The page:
(1) We propose a distributed online reinforcement learning algorithm for controlling physically coupled networked discrete-time system.

(2) Sufficient condition for guaranteeing learning algorithm stability and system stability are derived and the upper bound of parameters is estimated.

The rest of the paper is organized as follows: We model the physically coupled networked system and control system in a mathematical dynamic equation in Section 2, and some assumptions are made for simplifying the analysis; then, control system design via online reinforcement learning algorithm is depicted in Section 3; the stability analysis is detailedly discussed in Section 4; simulation results for illustrating the effectiveness and advantage of our algorithm are elaborated in Section 5. Section 6 is the conclusion part.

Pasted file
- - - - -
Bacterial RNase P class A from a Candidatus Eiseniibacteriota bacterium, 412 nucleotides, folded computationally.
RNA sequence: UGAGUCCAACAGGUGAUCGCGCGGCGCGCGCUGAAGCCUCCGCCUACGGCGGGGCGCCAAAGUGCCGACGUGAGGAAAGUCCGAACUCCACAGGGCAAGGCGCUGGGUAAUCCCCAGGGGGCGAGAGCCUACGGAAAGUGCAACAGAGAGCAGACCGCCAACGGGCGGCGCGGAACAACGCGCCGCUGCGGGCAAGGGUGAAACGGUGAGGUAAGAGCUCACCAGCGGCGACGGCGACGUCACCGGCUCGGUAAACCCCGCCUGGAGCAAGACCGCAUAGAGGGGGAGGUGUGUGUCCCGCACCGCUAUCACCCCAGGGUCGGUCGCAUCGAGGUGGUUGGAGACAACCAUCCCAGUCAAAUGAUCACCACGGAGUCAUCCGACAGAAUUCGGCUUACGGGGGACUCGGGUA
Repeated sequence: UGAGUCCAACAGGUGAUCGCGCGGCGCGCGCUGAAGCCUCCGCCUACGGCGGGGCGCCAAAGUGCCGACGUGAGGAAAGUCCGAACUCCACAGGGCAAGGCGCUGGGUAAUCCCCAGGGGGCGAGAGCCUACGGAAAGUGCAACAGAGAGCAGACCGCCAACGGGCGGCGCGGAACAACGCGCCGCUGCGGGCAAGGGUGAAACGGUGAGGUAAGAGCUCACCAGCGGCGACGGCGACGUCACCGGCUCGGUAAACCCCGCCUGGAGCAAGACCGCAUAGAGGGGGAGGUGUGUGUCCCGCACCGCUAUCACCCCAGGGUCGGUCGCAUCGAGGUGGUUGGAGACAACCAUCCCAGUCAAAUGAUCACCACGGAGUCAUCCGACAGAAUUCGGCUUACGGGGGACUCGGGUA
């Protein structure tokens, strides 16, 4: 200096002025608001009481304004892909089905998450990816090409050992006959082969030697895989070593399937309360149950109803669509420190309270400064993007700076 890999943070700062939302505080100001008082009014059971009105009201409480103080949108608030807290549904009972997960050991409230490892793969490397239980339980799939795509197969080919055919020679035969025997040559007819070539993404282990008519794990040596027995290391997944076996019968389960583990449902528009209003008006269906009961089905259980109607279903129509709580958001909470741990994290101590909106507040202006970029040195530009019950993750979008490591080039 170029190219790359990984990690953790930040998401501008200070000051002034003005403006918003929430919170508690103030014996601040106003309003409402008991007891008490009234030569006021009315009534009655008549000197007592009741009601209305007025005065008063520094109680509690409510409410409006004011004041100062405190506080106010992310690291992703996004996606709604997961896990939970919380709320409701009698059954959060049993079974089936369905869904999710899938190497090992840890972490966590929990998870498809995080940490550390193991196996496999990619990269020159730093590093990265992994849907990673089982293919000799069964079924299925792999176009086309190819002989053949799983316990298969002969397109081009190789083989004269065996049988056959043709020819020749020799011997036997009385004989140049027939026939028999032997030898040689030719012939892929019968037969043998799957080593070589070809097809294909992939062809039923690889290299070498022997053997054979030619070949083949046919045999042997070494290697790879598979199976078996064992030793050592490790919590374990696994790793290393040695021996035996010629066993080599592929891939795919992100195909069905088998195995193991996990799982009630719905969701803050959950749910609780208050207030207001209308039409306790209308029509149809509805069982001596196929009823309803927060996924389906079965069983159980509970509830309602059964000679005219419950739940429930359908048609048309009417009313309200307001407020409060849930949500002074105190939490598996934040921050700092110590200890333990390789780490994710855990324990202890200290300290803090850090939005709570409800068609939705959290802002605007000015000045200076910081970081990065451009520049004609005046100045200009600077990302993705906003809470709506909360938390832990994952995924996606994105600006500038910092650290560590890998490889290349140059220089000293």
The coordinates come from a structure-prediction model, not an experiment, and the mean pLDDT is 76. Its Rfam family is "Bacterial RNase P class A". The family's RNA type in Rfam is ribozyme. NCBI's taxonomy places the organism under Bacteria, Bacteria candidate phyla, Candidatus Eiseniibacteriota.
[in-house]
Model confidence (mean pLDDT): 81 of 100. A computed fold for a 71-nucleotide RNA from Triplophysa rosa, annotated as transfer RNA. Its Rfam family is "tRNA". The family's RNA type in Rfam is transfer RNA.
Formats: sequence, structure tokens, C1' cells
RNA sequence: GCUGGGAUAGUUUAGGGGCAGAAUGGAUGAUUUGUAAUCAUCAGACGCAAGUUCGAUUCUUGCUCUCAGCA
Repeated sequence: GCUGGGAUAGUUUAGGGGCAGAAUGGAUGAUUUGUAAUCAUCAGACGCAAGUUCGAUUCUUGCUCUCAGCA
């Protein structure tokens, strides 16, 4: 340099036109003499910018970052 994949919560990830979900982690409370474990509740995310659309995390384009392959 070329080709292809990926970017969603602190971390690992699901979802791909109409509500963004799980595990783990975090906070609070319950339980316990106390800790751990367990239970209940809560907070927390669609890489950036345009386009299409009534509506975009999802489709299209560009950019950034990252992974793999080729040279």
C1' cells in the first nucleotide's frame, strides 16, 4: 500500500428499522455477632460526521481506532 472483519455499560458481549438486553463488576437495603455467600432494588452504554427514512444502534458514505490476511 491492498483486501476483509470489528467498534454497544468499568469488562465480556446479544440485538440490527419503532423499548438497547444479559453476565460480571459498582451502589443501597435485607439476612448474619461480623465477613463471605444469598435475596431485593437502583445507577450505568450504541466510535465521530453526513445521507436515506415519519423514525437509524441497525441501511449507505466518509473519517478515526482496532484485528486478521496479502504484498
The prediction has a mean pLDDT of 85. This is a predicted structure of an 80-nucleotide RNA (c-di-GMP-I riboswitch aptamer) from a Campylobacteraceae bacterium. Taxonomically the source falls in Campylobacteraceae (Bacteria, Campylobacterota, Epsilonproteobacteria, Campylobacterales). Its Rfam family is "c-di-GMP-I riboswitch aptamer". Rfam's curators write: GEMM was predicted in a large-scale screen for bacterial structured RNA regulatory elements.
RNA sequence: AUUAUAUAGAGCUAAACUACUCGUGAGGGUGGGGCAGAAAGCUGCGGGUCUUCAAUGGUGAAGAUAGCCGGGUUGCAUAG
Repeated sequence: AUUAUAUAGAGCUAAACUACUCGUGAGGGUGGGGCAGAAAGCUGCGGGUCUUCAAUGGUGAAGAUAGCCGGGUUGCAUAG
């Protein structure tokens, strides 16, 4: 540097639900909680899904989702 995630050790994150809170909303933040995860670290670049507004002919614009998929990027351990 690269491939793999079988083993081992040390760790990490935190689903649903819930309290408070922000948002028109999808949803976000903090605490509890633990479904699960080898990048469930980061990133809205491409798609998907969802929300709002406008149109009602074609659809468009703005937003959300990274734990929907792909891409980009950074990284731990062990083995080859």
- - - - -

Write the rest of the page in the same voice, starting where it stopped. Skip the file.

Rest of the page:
2. Physically Coupled Networked Control System and Problem Statement

In the physically coupled networked system, their subsystems may physically interfere with neighbored subsystems and change its state trajectory or dynamic. The structure is shown in Figure 1. In order to improve the control system performance, some cyberconnections of communication infrastructures are installed for exchanging the states of neighbored subsystems [3]. The topology of cyberconnections and physical connections may not be the same for probably practical constraints in cyberresources.

Figure 1: A physical-coupling networked system structure.
2.1. System Dynamic Equation

For a physically coupled networked system, consider that it consists of nonlinear dynamic subsystems, which are given in the discrete-time form:where , , , and . and are system state vector, control input vector, and disturbance vector for subsystem . , , and are smooth vector function about local system dynamic, neighbor interference, and control input interference which are all unknown. is physically connected neighbor set of subsystems , which can interfere with the state trajectory of subsystem . In order to simplify the analysis, the following reasonable assumptions are made [11].

Assumption 1. The disturbances are bounded .

Assumption 2. is an invertible matrix.